In 1942, the Canadian government forced more than 21,000 Japanese Canadians from their homes in British Columbia. They were told to bring only one suitcase each and officials vowed to protect the rest. Instead, Japanese Canadians were dispossessed, all their belongings either stolen or sold.
The definitive statement of a major national research partnership, Landscapes of Injustice reinterprets the internment of Japanese Canadians by focusing on the deliberate and permanent destruction of home through the act of dispossession. All forms of property were taken. Families lost heirlooms and everyday possessions. They lost decades of investment and labour. They lost opportunities, neighbourhoods, and communities; they lost retirements, livelihoods, and educations. When Japanese Canadians were finally released from internment in 1949, they had no homes to return to. Asking why and how these events came to pass and charting Japanese Canadians’ diverse responses, this book details the implications and legacies of injustice perpetrated under the cover of national security.
In Landscapes of Injustice the diverse descendants of dispossession work together to understand what happened. They find that dispossession is not a chapter that closes or a period that neatly ends. It leaves enduring legacies of benefit and harm, shame and silence, and resilience and activism.
“Uprooted, interned, dispossessed, dispersed, and exiled. This volume brilliantly tracks the appalling excesses of Canadian white supremacists and the resilient responses of Japanese Canadians. As the authors of this remarkable book conclude, we all walk atop the sediment of landscapes of injustice.” Constance Backhouse, University of Ottawa
About the speakers
Dr. Masumi Izumi, Ph.D (American Studies) is a professor in the department of global and regional studies at Doshisha University in Kyoto, Japan, where she teaches North American studies. Izumi researches Japanese American and Japanese Canadian wartime experiences as well as their post-internment communities and trans-Pacific migration and has written numerous articles on these topics in English and Japanese. She authored The Rise and Fall of America’s Concentration Camp Law: Civil Liberties Debates from the Internment to McCarthyism and the Radical 1960s and also contributed an article on a Japanese Canadian baseball team to an edited volume, The Subject(s) of Human Rights: Crises, Violations, and Asian/American Critique; both were published by Temple University Press in 2019.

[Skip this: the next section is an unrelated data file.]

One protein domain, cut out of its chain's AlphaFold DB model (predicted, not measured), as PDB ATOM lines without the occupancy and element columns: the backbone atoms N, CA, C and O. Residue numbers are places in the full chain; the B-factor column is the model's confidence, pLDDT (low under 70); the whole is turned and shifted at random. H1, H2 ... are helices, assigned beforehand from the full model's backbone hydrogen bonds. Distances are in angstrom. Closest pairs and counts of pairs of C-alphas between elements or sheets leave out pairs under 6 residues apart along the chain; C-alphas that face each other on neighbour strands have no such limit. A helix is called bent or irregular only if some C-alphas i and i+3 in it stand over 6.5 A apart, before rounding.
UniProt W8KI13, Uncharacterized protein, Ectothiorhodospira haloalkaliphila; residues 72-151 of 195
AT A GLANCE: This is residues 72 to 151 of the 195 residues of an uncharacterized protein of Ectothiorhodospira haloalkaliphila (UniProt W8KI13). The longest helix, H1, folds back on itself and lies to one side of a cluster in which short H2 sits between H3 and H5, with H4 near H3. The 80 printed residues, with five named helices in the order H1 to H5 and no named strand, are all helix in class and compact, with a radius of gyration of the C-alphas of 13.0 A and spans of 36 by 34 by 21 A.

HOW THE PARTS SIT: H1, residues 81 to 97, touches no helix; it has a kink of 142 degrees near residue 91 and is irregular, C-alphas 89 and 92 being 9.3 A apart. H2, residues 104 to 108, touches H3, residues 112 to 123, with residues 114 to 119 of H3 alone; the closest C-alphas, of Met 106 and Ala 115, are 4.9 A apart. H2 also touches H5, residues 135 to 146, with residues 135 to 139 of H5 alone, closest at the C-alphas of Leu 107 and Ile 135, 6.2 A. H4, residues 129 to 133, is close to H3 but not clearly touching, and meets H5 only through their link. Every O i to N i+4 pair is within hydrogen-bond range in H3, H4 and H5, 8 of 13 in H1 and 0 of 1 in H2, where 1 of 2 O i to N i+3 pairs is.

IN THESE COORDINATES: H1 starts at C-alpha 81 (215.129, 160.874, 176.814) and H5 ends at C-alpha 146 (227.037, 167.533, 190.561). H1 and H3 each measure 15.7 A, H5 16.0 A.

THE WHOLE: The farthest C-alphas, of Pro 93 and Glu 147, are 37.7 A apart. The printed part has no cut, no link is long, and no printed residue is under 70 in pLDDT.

Dr. Jordan Stanger-Ross, is an associate professor of history at the University of Victoria and the project director for the Landscapes of Injustice research project. He is co-editor of Witness to Loss: Race, Culpability, and Memory in the Dispossession of Japanese Canadians (McGill Queens University Press, 2017), with Pamela Sugiman, and is the editor of Landscapes of Injustice: A New Perspective on the Internment and Dispossession of Japanese Canadians.
The Ayukawa Commemorative Fund was established in 2013 by the UVic Department of History in honour of the life and work of Dr. Michiko ‘Midge’ Ayukawa (1930-2013) who dedicated her later years to the study and telling of Japanese Canadian and women’s history.
Raised in the Strathcona area of Vancouver, Midge was uprooted and interned at Lemon Creek in 1942. The family relocated to Hamilton where Midge went on to a distinguished science career and raised a family. Returning to BC in 1980, Midge began a third career, earning a history MA and PhD at UVic and publishing her landmark article “Good Wives and Wise Mothers: Japanese Picture Brides in Early Twentieth Century British Columbia” (BC Studies). Her Ph.D. dissertation (History, UVIC) was published as Hiroshima Immigrants in Canada, 1891-1941 (UBC Press, 2008).
Presented by the Ayukawa Commemorative Fund in association with the University of Victoria’s Department of History, Centre for Asia-Pacific Initiatives and Landscapes of Injustice.